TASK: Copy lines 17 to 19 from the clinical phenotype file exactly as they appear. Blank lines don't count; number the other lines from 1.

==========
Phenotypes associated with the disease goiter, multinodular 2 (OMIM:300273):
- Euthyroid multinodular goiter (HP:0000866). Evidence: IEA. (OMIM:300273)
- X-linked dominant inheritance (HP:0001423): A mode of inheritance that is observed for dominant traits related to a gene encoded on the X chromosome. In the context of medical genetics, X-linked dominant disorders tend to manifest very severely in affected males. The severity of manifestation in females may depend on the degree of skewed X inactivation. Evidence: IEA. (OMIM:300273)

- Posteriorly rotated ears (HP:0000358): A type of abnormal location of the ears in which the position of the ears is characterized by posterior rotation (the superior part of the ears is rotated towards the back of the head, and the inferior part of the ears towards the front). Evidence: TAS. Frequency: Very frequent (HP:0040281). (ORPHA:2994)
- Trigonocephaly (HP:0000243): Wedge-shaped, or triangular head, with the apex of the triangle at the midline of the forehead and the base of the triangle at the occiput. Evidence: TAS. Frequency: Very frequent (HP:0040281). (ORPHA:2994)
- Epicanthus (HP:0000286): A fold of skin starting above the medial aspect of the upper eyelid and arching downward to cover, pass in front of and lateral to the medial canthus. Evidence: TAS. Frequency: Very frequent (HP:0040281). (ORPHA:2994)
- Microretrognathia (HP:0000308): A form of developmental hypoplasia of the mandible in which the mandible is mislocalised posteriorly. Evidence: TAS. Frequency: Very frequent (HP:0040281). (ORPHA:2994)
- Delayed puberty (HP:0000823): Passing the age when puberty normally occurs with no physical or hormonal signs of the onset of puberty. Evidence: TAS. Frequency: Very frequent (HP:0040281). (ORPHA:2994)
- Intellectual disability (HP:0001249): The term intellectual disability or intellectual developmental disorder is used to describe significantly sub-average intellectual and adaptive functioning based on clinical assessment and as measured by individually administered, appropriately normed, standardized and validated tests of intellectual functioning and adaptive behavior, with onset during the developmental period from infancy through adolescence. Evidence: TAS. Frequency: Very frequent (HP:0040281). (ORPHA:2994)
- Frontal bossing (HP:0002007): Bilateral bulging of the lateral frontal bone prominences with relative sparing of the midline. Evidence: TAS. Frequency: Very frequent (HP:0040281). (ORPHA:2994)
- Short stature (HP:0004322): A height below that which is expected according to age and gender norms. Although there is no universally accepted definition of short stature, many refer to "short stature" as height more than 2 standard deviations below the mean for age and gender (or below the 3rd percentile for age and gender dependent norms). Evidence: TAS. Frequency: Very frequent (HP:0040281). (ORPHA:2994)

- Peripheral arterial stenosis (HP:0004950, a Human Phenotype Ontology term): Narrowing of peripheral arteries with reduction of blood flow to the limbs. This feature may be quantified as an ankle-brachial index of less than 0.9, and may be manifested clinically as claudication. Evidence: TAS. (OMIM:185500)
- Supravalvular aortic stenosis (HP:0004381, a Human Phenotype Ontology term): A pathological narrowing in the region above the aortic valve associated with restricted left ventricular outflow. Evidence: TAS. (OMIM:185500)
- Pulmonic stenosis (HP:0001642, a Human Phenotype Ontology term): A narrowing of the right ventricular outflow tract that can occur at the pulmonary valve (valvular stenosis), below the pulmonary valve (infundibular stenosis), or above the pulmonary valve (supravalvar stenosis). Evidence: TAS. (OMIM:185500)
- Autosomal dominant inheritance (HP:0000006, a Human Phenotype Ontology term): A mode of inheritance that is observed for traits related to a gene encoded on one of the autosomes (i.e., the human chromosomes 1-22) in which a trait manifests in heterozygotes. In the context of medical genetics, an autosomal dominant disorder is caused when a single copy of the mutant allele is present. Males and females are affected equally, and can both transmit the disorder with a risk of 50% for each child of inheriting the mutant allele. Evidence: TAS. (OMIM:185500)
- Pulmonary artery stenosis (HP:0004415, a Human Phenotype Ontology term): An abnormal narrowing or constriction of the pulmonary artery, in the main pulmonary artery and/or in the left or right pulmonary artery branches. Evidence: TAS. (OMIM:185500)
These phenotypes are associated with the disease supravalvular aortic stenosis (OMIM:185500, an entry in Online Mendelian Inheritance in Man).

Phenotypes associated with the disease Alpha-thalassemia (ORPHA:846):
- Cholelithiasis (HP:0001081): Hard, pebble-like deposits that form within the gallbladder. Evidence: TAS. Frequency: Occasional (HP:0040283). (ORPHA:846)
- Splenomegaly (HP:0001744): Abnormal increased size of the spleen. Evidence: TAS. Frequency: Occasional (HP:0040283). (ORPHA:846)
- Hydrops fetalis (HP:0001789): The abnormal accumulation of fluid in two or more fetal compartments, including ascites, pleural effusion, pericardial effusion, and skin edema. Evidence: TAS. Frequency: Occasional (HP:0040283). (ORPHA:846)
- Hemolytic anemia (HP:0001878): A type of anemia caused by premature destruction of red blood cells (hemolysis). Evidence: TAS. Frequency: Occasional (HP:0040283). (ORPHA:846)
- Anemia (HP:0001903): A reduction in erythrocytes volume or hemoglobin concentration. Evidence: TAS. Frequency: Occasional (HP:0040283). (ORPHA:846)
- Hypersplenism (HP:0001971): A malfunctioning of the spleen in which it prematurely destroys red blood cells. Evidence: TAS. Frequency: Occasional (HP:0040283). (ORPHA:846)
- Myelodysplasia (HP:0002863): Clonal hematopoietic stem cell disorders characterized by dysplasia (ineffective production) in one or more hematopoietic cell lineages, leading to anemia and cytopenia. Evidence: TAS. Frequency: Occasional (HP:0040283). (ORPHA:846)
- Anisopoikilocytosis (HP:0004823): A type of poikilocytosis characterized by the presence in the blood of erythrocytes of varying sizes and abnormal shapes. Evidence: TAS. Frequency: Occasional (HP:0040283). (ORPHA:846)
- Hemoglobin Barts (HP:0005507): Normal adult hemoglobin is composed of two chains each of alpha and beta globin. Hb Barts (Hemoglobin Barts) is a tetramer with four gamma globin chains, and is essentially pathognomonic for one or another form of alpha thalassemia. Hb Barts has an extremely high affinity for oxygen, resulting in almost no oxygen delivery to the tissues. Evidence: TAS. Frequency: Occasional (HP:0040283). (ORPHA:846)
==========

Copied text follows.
These phenotypes are associated with the disease supravalvular aortic stenosis (OMIM:185500, an entry in Online Mendelian Inheritance in Man).

Phenotypes associated with the disease Alpha-thalassemia (ORPHA:846):
- Cholelithiasis (HP:0001081): Hard, pebble-like deposits that form within the gallbladder. Evidence: TAS. Frequency: Occasional (HP:0040283). (ORPHA:846)